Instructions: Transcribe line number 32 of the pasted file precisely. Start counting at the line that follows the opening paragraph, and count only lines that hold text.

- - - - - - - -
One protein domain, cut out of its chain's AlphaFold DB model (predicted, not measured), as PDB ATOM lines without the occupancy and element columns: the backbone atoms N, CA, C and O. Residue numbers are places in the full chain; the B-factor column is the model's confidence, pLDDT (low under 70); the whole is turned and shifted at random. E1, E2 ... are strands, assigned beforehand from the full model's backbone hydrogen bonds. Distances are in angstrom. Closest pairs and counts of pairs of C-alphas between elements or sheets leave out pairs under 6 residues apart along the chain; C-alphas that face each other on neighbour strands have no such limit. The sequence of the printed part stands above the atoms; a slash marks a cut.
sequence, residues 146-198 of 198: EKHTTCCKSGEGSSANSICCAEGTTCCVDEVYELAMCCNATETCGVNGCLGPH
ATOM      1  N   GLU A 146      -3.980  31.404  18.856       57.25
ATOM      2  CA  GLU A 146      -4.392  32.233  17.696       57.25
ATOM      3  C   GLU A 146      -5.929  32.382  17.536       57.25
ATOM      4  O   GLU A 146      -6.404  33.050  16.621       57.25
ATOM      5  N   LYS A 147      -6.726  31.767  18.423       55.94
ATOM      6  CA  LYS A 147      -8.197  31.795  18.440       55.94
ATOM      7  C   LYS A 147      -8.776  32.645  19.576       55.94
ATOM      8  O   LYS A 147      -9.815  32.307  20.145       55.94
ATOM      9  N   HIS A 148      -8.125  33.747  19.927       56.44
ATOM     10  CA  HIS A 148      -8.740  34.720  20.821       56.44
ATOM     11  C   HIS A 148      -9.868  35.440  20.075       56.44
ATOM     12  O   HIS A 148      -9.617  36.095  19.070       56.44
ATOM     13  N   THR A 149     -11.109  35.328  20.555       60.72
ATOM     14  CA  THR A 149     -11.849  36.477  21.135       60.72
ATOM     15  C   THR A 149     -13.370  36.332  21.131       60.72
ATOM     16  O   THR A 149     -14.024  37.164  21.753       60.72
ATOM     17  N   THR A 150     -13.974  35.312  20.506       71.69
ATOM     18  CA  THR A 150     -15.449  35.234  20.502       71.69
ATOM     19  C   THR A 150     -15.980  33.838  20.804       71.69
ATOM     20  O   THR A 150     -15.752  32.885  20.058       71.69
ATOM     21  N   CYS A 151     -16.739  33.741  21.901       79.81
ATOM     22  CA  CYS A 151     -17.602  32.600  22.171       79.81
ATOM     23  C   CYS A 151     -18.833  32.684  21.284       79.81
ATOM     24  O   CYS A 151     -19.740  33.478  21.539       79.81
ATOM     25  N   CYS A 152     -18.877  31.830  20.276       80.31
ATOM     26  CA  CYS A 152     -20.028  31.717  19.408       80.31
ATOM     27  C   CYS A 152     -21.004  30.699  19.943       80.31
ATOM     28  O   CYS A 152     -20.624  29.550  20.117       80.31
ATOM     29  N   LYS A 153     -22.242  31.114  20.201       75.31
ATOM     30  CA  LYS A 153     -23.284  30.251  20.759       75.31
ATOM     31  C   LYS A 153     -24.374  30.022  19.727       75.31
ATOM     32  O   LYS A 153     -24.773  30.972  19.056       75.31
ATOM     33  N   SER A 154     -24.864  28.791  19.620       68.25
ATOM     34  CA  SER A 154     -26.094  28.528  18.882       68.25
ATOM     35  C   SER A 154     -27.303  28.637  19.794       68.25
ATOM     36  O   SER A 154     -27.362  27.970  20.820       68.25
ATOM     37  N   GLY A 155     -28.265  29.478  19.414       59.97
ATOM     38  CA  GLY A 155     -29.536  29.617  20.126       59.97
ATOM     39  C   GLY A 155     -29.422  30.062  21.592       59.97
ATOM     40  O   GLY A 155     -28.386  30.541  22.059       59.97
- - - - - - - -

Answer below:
ATOM     31  C   LYS A 153     -24.374  30.022  19.727       75.31